3. Don’t sell.

I know what you’re thinking: “I’m in , how am I supposed to not sell?” But, today’s consumer is ignoring your sales rhetoric and instinctively swiping past your posts, which are perceived to be an offer versus a hook to engage. Companies today are struggling with using social media because they’re focusing on the end-game (i.e., the sale) versus the path to purchase, which involves creating brand awareness (being actively seen), tapping into conversations (otherwise known as engaging) with users, which builds loyalty, and acknowledging who their customers are.

While there’s no easy way to get around monetizing your online community, draw inspiration from DJ Khaled, who organically weaves Ciroc vodka into the narrative of his storytelling like you’d see product placement in a movie, or Kim Kardashian, who will give you four or five Instagram posts about her family and friends -- and then right hook you with her business.

4. Celebrate success.

The most significant competitive advantage that social media provides is the ability to listen to what’s said about your brand, competition and industry. Whenever someone buys from your company and shares an online review, tweet or tags your brand, that’s an opportunity for you to acknowledge your customer and celebrate the occasion. Where a lot of brands fail is they’re understaffed to the point that they completely ignore what’s being said about their brand unless they’re @mentioned, and often engage only if it’s a complaint or customer service-related post. Going forward, embrace and acknowledge the good just as you would the bad. An interaction is an opportunity to build customer loyalty further and repeat business.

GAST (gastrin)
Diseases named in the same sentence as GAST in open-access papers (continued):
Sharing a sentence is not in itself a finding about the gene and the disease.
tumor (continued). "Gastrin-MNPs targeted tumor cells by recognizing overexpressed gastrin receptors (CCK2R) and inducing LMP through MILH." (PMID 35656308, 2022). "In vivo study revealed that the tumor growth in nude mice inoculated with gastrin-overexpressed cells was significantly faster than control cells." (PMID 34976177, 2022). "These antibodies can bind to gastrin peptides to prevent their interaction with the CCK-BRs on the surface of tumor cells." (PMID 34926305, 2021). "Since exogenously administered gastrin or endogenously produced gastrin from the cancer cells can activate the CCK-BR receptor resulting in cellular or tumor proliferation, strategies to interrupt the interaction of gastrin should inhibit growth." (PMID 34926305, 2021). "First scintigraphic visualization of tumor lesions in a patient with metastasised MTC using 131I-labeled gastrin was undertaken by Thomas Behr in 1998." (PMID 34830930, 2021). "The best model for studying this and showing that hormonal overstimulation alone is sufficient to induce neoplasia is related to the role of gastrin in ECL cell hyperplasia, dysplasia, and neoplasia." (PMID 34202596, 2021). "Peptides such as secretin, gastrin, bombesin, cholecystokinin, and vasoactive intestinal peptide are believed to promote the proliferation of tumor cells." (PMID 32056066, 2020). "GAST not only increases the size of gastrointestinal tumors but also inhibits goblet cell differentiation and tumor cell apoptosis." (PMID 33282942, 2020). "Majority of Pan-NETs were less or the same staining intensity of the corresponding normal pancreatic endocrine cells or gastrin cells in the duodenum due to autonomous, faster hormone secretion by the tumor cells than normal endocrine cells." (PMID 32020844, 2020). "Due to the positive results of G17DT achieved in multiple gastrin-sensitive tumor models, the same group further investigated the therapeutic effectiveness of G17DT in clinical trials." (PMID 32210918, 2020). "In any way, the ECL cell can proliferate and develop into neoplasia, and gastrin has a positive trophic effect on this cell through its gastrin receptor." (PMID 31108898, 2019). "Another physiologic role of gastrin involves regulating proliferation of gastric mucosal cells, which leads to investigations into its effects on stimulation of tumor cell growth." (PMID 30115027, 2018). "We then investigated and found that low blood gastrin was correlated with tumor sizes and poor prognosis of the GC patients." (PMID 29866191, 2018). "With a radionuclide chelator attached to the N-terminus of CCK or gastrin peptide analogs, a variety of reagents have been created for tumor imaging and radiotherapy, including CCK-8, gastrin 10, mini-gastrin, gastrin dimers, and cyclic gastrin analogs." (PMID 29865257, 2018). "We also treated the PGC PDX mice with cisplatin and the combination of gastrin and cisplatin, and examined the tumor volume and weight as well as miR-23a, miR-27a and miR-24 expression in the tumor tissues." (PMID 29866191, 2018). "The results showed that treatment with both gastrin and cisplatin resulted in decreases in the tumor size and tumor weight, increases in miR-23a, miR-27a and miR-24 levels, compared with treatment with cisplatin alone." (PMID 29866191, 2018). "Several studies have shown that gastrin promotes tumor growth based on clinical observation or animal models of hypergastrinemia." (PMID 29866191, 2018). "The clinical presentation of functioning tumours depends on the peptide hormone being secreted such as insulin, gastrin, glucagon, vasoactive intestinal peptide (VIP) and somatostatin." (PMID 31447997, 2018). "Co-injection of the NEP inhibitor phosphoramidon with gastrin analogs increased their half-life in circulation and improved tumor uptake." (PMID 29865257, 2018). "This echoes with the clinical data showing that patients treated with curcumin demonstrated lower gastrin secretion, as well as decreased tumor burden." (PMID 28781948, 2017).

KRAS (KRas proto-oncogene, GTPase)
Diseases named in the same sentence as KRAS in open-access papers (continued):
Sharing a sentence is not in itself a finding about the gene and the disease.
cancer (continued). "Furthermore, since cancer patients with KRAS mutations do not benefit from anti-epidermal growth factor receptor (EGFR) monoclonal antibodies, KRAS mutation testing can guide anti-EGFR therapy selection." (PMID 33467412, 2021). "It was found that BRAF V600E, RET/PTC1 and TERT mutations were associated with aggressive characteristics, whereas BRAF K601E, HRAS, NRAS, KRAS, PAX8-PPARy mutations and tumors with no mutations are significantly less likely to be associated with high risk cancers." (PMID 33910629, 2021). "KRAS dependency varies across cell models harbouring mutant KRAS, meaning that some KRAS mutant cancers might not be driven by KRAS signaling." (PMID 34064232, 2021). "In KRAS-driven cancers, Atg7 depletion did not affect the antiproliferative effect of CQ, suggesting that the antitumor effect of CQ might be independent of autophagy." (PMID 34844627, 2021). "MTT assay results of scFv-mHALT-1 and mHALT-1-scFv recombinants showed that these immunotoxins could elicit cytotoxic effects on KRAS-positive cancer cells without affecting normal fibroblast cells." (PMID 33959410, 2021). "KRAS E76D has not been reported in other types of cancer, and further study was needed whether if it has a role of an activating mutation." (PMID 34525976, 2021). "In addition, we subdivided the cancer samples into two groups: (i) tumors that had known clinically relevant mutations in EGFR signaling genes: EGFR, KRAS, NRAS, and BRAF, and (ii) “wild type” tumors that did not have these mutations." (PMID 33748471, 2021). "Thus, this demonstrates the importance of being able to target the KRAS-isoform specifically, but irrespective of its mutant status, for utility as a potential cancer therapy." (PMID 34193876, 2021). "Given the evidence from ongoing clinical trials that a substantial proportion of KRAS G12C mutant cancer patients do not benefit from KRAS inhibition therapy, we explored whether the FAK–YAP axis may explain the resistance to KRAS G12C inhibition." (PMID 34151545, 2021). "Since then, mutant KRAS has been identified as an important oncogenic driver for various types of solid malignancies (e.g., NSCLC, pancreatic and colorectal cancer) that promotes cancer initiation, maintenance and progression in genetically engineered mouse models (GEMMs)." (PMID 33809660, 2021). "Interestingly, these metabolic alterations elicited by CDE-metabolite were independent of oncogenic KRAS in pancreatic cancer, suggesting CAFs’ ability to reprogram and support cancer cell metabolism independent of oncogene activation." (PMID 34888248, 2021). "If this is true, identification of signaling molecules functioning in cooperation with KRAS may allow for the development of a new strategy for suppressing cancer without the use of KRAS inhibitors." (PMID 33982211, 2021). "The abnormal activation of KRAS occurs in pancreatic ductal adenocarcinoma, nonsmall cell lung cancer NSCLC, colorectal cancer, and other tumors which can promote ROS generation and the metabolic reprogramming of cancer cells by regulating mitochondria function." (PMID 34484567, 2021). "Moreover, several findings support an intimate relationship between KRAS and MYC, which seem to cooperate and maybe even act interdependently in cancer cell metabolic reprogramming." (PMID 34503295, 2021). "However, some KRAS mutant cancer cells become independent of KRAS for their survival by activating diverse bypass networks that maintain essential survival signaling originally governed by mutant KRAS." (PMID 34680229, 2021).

5. Win more.

DJ Khaled’s most notable song “All I Do is Win” can easily be the anthem for any entrepreneur or business owner who aspires to be at the top of her industry. However, how exactly do you “win more”? Be consistent. What’s helped DJ Khaled and Kim Kardashian become two of the most recognized faces online isn’t their looks or last name, but instead consistently being in your face through your iPhone screen.

Social media isn’t a 9-to-5 operation; it’s open 24/7, year-round. Whether it’s outsourcing community management or delegating your content marketing and storytelling strategies to employees, companies must realize that in the game of online marketing the brands who make the most noise combined with getting others to share their posts are the ones who will ultimately win the most. However, it begins with the first point of "be real," which DJ Khaled and Kim Kardashian show us every single day.

Watch more videos from Carlos Gil on his YouTube channel here. Follow Carlos Gil on Instagram @CarlosGil83.

Related: Why Your Personal Brand Is Your Product